‘Faye Miller’ was one of the many pseudonyms used by Marilyn when she checked into hotels and airports incognito. Miller was, of course, the surname of her third husband, playwright Arthur Miller.

Marilyn used the name in February 1961, just after her divorce from Miller, when she entered the Payne-Whitney Psychiatric Hospital. When Monroe’s psychiatrist, Dr Marianne Kris, persuaded her that she needed treatment, Marilyn was unaware that it was a secure unit.

Marilyn’s stay lasted just four days, and it seems her disguise didn’t work as she later told friends of being stared at constantly by patients and staff.

Her experience was traumatic and she blamed Dr Kris, though curiously the analyst was not removed from Monroe’s 1961 will. Weeks before her death in 1962, Marilyn approached her lawyer, Milton Rudin, about changing the will but he did not act in time.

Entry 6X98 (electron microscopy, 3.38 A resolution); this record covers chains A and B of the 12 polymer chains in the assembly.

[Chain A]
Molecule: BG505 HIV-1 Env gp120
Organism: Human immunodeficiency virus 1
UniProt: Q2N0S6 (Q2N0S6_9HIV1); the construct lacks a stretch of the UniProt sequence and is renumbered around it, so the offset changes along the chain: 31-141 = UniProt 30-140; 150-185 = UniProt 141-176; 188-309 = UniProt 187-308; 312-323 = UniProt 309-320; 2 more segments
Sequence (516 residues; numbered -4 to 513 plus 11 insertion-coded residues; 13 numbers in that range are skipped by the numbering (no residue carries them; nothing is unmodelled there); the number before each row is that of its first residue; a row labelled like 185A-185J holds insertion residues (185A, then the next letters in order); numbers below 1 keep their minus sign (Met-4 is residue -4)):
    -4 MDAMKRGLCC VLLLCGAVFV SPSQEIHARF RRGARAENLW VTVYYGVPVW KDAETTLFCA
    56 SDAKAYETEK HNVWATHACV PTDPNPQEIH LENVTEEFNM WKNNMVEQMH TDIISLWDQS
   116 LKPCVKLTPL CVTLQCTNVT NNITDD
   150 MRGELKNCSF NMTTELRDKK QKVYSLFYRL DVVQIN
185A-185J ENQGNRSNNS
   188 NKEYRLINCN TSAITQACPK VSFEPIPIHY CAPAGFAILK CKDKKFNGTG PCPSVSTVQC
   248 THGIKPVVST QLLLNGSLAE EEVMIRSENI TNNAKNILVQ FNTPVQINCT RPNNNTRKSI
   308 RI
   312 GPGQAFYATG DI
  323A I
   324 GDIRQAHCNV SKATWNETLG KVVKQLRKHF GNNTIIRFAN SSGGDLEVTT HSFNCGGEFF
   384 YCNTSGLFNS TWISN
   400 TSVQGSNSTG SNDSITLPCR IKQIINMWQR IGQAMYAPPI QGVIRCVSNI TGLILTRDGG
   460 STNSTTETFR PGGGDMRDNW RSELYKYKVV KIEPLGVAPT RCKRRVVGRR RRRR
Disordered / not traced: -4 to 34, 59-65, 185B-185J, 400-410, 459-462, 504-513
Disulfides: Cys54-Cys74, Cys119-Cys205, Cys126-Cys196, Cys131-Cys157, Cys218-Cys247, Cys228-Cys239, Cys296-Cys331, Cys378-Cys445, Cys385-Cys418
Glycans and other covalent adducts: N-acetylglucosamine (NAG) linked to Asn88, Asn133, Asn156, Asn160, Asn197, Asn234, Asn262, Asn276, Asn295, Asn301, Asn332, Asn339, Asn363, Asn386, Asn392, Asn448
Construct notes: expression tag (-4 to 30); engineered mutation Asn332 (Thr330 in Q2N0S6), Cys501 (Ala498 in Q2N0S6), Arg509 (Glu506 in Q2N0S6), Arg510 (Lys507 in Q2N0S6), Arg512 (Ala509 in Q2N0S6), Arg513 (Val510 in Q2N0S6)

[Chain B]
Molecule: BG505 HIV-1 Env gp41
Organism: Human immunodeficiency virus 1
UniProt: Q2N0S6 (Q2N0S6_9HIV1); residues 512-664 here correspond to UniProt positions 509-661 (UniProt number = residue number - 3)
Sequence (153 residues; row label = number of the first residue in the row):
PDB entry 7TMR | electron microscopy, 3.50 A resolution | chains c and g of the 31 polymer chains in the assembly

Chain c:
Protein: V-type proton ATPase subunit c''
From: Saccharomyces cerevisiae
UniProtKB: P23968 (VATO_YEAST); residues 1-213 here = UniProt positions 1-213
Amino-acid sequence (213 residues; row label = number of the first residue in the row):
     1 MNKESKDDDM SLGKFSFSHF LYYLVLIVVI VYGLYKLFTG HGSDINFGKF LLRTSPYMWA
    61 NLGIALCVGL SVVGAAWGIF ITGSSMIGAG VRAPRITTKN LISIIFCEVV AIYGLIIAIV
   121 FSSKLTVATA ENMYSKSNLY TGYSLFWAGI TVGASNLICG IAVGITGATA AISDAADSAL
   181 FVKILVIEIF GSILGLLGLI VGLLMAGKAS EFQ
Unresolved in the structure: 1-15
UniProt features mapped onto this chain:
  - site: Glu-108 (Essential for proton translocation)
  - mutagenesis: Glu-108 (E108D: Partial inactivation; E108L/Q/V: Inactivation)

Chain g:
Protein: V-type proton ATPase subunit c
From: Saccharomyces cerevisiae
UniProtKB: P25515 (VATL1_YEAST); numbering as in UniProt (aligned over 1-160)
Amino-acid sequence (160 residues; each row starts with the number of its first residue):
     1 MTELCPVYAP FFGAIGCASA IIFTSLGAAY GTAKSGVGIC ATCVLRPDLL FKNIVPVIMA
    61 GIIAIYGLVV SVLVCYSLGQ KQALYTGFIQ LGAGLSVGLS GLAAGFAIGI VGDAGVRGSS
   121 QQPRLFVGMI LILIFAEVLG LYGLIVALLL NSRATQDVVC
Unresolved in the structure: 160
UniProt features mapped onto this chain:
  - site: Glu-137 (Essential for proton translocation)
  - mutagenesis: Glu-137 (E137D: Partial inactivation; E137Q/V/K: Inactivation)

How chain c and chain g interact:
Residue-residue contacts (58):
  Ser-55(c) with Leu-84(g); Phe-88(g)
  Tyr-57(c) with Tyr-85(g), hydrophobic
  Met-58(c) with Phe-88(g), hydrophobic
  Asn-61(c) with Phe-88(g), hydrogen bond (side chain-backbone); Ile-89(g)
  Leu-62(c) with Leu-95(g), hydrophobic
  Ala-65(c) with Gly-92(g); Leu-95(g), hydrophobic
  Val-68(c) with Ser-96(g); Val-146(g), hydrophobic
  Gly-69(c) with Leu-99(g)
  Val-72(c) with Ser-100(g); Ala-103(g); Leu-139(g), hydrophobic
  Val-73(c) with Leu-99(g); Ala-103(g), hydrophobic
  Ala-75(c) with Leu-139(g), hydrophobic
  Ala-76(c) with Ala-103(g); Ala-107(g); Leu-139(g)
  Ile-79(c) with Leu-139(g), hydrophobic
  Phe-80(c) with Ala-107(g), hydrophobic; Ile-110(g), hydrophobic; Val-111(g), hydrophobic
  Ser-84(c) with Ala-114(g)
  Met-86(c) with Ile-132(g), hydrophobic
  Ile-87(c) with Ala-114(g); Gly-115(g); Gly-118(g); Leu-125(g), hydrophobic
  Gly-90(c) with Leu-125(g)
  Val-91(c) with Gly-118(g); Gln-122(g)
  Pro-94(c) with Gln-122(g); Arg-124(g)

It was Joe DiMaggio, Marilyn’s second husband, who came to her rescue and had her transferred to Columbia Presbyterian, a general hospital where she recuperated in private.

Actress Cara Buono remained tight-lipped about the significance of her character’s name, suggesting to Entertainment Weekly that the MM reference may be explained later:

“Your character’s name, ‘Faye Miller,’ was also the pseduonym Marilyn Monroe used when she checked into a mental facility. What’s the significance there?

‘Well, all that information is revealed bit by bit…we’ll find out if that has any meaning. I wondered how this [interview] would be because we can only talk about the two episodes I’ve been in that already aired. But, yeah…Matt Weiner is such an amazing storyteller and I think everything is deliberate, or not. You find out what everything means — if not in this season, then in another season. Sometimes you’ll have to go back to season 1 or season 2 and think, ‘oh I remember that, that’s what this person meant…’ There’s much more to be revealed, I think.'”